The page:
An interesting bit of Hamilton trivia is the CLD-line (or "sealed" line) of models all ended with -don. Croydon, Langdon, Reardon, etc, all except two of the first models... the Lange and the Norde. Those two models didn't end in -don because they were solid gold versions of gold filled models named Langdon and Nordon.
The Norde was introduced in 1949, one year after the 1948 Nordon, and produced through 1952.
The Norde came in a solid 14K yellow gold case with your choice of two different butler finished sterling silver dials... one with solid 18K gold numerals and markers and the other with luminous numerals and matching hands.
Tucked inside the case is an 18 jewel 8/0 sized 748 movement.
The case featured gaskets around the glass crystal, the bezel and the crown so that it was effectively "sealed" from the environment. It wasn't marketed as "waterproof" but it was one of the earliest models in Hamilton's lineup to feature gaskets.
You very rarely see Nordes in the wild. I think I've seen two or three - tops. So when I saw a beat up Norde on eBay I decided to through caution to the wind and pursue it. Fortunately no one tried to out-snipe me and cause me to pay dearly for it but it didn't come cheap.
It arrived with several easy to identify but fixable issues. First, the crown is an obvious and incorrect replacement.
The second issue is the crystal is highly domed and looks pretty goofy, in my opinion. That will definitely have to go.
The case back is engraved with a presentation from Carlisle Tires - that company is still around today. You can see in this shot that the crown doesn't even cover the stem tube - but I'm glad to see the stem tube is still there, as it's needed for when the correct crown is installed.
With the bezel removed, you can see the dial and hands are in decent shape. I can tell by the finish that this is a refinished dial. You can also see the two-piece stem that allows the movement to come out the front. The male portion is in the movement, the female side is in the crown. The joint must be visible so you can lift the movement straight out, as the female side isn't designed to flex at all.
Here's a better shot of the male and female sides of the stem.
The 748 is a compact movement and the only one with five wheels in the train. Normally there are only four. This can be a very challenging movement to reassemble.
One of the things I like about solid gold cases is they never show verdigris, or the corrosion you'll find on gold filled cases. A little polishing and this case will look much better.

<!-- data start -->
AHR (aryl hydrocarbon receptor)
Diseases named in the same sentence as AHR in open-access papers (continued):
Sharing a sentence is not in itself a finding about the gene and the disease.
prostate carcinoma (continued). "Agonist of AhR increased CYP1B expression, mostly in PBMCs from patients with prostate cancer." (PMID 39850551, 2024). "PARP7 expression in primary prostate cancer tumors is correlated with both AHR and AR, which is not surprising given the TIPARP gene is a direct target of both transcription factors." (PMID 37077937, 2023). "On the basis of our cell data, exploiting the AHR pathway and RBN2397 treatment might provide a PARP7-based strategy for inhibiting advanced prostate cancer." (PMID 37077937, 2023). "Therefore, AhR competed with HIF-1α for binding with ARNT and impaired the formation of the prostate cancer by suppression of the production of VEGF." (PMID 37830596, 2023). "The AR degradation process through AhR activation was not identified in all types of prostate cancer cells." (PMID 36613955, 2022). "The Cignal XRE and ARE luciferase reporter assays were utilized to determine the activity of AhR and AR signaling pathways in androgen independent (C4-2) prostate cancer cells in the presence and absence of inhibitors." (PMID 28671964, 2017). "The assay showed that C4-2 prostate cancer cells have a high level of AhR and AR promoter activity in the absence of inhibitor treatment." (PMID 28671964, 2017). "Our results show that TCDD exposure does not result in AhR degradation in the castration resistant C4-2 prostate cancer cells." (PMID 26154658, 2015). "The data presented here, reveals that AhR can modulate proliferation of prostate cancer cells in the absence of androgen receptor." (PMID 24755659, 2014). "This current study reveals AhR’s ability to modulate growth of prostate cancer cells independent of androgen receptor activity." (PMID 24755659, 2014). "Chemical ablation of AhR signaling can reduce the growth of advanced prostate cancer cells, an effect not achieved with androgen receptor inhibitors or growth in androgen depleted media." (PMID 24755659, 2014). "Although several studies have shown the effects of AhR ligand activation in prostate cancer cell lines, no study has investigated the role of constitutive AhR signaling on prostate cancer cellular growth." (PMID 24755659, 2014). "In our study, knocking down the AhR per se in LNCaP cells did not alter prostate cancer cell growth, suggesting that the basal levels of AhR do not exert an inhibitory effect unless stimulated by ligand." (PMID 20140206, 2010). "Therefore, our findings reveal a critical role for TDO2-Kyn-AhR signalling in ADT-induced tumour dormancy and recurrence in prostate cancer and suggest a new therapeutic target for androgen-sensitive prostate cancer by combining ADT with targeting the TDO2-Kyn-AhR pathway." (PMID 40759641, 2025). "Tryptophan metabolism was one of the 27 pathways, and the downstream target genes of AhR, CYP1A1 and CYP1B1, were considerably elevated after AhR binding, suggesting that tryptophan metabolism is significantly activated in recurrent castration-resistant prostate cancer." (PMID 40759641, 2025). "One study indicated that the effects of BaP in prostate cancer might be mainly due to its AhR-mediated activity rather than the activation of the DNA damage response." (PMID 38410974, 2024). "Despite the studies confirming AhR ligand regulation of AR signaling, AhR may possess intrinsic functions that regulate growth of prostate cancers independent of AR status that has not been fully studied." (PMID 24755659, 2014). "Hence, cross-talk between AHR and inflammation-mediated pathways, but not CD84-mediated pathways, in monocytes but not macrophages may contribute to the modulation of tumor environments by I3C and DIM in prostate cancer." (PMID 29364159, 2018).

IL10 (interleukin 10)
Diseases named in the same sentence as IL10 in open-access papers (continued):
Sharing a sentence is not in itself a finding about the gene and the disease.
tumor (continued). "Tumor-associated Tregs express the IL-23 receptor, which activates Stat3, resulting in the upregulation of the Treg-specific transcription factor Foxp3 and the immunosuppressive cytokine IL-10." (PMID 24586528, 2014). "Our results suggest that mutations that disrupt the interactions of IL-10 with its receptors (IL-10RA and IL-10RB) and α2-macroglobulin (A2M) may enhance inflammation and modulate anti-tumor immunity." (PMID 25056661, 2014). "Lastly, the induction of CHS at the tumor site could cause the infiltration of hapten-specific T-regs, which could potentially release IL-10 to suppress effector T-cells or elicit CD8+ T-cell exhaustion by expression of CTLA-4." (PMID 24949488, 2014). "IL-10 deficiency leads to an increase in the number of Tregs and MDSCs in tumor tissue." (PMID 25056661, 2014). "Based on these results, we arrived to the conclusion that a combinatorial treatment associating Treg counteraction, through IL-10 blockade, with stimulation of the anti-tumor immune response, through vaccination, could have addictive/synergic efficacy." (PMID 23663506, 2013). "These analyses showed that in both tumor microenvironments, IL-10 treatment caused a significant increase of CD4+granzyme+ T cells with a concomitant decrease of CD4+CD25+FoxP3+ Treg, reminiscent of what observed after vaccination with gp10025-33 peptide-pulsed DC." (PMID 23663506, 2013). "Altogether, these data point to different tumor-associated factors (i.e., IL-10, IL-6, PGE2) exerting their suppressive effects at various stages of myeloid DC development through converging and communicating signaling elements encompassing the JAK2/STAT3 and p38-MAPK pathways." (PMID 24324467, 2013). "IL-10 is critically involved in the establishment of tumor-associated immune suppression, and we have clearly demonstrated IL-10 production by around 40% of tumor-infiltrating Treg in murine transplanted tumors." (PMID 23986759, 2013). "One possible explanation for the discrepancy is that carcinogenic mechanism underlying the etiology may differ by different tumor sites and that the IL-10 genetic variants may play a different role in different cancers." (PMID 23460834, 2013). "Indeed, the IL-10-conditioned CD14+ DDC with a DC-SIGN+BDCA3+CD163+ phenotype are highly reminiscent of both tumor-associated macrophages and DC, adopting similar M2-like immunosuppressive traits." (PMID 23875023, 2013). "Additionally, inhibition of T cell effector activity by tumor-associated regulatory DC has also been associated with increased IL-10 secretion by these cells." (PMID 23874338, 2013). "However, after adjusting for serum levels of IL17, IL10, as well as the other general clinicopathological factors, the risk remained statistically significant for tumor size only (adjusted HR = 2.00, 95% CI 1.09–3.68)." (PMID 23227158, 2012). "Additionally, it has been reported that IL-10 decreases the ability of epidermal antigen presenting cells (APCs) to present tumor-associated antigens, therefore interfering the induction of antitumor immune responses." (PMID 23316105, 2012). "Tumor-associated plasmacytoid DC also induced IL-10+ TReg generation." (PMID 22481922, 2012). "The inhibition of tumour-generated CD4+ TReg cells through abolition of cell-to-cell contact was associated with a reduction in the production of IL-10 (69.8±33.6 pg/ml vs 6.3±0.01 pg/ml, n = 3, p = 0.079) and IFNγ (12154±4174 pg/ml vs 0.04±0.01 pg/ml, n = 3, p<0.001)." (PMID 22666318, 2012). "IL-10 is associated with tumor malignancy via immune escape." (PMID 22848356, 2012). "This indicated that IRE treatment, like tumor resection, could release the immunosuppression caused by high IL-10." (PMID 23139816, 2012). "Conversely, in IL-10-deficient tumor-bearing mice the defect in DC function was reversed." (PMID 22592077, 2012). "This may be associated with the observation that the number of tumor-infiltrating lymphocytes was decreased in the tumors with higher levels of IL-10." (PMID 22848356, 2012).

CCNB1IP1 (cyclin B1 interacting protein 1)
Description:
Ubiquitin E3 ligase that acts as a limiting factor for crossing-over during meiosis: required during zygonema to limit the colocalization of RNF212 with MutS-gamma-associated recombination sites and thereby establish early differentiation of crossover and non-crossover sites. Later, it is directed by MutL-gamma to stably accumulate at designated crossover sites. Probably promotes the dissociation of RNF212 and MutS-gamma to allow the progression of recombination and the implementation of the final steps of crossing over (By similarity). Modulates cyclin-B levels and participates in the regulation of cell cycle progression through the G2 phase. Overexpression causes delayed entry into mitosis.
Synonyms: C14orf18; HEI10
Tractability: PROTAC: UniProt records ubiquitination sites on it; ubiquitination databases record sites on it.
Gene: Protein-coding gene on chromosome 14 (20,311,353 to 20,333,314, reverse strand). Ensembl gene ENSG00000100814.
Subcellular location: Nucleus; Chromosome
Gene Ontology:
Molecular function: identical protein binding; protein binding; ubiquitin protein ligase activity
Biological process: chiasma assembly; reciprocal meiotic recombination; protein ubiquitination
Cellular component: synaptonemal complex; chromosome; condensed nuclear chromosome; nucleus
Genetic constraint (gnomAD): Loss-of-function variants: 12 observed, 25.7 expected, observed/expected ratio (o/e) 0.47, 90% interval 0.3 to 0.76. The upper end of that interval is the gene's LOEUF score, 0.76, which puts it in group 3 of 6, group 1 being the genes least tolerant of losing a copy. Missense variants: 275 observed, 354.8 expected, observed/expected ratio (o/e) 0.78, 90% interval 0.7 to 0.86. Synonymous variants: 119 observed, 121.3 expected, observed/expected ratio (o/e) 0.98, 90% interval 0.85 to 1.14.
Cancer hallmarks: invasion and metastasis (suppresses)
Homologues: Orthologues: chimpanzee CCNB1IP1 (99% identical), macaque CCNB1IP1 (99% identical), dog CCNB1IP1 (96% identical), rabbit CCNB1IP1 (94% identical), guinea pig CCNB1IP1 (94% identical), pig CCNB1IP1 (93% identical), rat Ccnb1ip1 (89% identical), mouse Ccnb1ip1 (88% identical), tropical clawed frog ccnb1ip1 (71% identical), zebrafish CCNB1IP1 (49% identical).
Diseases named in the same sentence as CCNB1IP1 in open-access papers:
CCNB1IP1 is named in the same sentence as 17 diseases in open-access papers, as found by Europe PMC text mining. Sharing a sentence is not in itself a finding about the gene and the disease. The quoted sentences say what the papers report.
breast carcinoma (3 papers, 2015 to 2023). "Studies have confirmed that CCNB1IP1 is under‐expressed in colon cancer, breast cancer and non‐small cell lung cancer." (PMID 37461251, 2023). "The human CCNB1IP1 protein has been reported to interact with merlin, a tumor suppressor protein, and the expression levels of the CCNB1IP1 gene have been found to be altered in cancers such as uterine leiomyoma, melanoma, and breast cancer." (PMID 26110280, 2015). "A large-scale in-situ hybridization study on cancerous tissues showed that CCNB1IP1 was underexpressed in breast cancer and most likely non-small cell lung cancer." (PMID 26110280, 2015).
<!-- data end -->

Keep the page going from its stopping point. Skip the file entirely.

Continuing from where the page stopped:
As suspected, the dial has been refinished.
Everything is cleaned and dried. After I took this photo I realized the balance and pallet fork weren't in it. They were still in the hairspring cleaner and I forgot to take them out.
I happened to have the correct crown for a CLD model of this type - that was one of the reasons I bought the watch. These crowns are pretty hard to come by.
I have found a GS PA318 crystal is a good choice for a drop-in replacement of what would have originally been a double-thick glass crystal.
The movement has been reassembled and it's running but it doesn't "look right" to me. We'll see what the timer has to say about it.
Yup - it's full of extraneous noise. I'll reclean the hairspring and see if that fixes it.
The noise is gone but now I can see that it's running well but with a high beat error. 5.8ms is too high to let go. Ideally it would be zero but I'll accept anything less than 3.0 when it's a balance of this type. The beat error is a measurement of how centered the impulse jewel on the balance is with the pallet fork. If it's off to one side or the other, the balance will swing further to one side or the other and ultimately stop sooner than a watch with a low beat error.
Adjusting the beat error on a balance of this design is tricky business and not for the faint of heart. First I'll need to figure out what side the impulse jewel is on. To do that, I'll set the regulator so that the fork lines up with the pallet fork jewel. You can see the two gold dots of the fork directly in line with the line between the balance jewels and the pallet fork (and escape wheel in this case).
I can tell the impulse jewel is off to the right side of the regulator fork. So I'll need to move it counterclockwise a smidgen. To to that, I need to remove the balance from the balance cock and then gently rotate the hairspring collet on the balance staff. Did I mention this is tricky business? It's a great way to ruin an otherwise-okay balance.
Success... the beat error is down to 2.3MS and well within my "acceptable" range.
All that's left is to put the dial and hands back on and then tuck it all back into the case.
As you can see the new crystal is a vast improvement over the monstrosity that was installed previously. The correct crown and a vintage genuine tortoise strap are the perfect complement to this newly restored watch.
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